A Man Worth Less Than A Chicken

by Okey Ndibe

Last week, irate Nigerians flooded the streets of Onitsha to protest a police officer’s unwarranted and absolutely senseless killing of Edwin Eze, a commuter bus driver. A day after the riots, police authorities in Anambra State made much of the news that the rogue police officer who pulled the trigger had been charged to court – and sacked.

The trigger-happy officer, Corporal Samuel Ajana, had apparently fired at the driver following a dispute over a bribe. According to the driver’s fare collector, the driver’s capital crime was to give N20 when the police demanded N50. When the recalcitrant driver drove off, Mr. Ajana hopped on a motorcycle and gave chase. Cornering the bus, he aimed his gun at the driver and – in a flash – unleashed mayhem.

In the illogical, absurd creed that reigns in Nigeria, a man’s life is worth wasting over N30! That, in a nutshell, is a picture of how much an average Nigerian’s life is worth in the eyes of agents of the Nigerian state. The hapless driver came face to face with this unstated, but potent, conclusion: that a Nigerian is, in the final reckoning, worth much less than any animal. You can’t buy a chicken in any Nigerian market for N50; but it is not uncommon for Nigerian police officers to maim or kill Nigerians who refuse, or are slow, to hand over a “levy” of N20 (or thereabouts) at ubiquitous road blocks mounted by the police.

Corporal Ajana’s bloodlust came close to igniting a sectarian fuse in Onitsha as (ultimately misleading) news spread that the perpetrator of the killing was an Hausa officer. Since Boko Haram’s Christmas Day bombing of a Catholic Church in Madalla, Niger State – an attack that claimed a disproportionate number of Igbo lives – Nigeria has seen sectarian and ethnic temperatures approach boiling levels.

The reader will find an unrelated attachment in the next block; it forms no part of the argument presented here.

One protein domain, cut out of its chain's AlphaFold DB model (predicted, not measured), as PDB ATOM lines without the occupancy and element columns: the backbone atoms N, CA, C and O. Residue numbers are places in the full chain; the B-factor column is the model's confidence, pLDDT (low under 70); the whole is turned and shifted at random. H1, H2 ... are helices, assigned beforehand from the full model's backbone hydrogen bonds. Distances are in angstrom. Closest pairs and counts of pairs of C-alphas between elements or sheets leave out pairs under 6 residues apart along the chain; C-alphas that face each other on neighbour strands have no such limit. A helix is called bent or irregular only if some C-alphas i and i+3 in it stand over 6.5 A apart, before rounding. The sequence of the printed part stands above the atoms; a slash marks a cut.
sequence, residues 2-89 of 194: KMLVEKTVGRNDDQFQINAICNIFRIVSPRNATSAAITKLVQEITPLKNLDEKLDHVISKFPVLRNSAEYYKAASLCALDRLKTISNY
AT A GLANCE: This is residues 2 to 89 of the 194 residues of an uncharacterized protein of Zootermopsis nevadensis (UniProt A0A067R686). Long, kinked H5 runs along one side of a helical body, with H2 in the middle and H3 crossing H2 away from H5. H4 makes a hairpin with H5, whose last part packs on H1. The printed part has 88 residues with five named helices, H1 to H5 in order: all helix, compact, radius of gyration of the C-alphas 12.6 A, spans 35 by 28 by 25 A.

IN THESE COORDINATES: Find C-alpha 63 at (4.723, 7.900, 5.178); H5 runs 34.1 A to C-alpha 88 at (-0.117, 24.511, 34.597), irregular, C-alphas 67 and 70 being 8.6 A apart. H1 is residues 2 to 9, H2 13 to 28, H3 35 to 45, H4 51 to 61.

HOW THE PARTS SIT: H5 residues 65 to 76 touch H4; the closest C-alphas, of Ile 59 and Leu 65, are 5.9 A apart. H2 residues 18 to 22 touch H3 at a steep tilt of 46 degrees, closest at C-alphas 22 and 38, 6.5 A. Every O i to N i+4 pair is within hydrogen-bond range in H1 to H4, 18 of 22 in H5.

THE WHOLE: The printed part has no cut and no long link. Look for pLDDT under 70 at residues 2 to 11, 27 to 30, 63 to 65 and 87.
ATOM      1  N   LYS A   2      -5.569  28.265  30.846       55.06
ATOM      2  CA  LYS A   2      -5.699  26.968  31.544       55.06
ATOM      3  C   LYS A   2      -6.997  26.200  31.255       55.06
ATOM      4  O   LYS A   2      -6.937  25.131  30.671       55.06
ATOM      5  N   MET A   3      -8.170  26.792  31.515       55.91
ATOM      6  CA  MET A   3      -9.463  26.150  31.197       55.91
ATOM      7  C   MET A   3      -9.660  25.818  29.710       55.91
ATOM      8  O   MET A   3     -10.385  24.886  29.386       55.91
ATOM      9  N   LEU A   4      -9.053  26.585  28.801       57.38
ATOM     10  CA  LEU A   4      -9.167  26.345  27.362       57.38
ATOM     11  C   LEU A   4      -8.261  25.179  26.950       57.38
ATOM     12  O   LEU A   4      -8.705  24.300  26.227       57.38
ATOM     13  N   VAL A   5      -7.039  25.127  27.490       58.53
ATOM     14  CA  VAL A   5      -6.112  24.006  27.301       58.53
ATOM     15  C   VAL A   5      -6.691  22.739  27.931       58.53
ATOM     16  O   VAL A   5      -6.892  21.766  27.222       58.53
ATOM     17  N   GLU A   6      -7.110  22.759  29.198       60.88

The Nigerian government’s incapacity to handle the worsening climate of insecurity could easily stimulate aggrieved segments of the citizenry to resort to violent, if ill-advised, self-help. Indeed, as the remains of the casualties of the Madalla and other terrorist assaults were conveyed home for burial – some of the bodies charred or dismembered beyond recognition – it’s a great miracle of tact and restraint that Igbos did not set upon Hausas in the southeast in an orgy of retaliation. To hurt innocent Hausas in the southeast is for me as reprehensible as Boko Haram’s gruesome sport of targeting innocent Igbos, Christians and fellow Moslems.

Still, for a moment last week – with the mistaken notion that an Hausa police officer was behind the murder of an Igbo driver – tempers flared in Onitsha. Many Hausa traders and residents of the commercial city reportedly fled across the River Niger and sought refuge in Asaba.

My hunch is that the breadth, spontaneity and indignation of the Onitsha protests bespeak a new burgeoning determination by Nigerians to resist their degradation – and their animalization. If one’s conjecture is correct, then the rampaging crowd in Onitsha was fueled by something of the rage that animated the outraged millions who, weeks earlier, massed in streets, from Lagos to Kano, to denounce President Goodluck Jonathan’s callous decision to increase the price of fuel.

Both acts – Jonathan’s raising of fuel price and Corporal Ajana’s killing of an unarmed citizen – flowed from the same disdain for that being called “the ordinary Nigerian.”

There are, of course, two Nigerias – and two sets of Nigerians. Opposed to the “ordinary Nigerian” is the set called “prominent Nigerians,” “chieftains,” or “stakeholders.” The former are routinely slaughtered at police checkpoints, whilst the latter – even when they are certified criminals – are guarded round-the-clock by a retinue of servile police officers. “Ordinary Nigerians” go for days and weeks without electric power, their slummy homes besieged by merciless mosquitoes, obese rats and die-hard cockroaches; “prominent Nigerians,” by contrast, own massive generators that supply them with power, build massive homes to house their inflated egos, and dream up ever more depraved ways of, one, stealing from the commonwealth and, two, pauperizing a majority of their misfortunate citizens.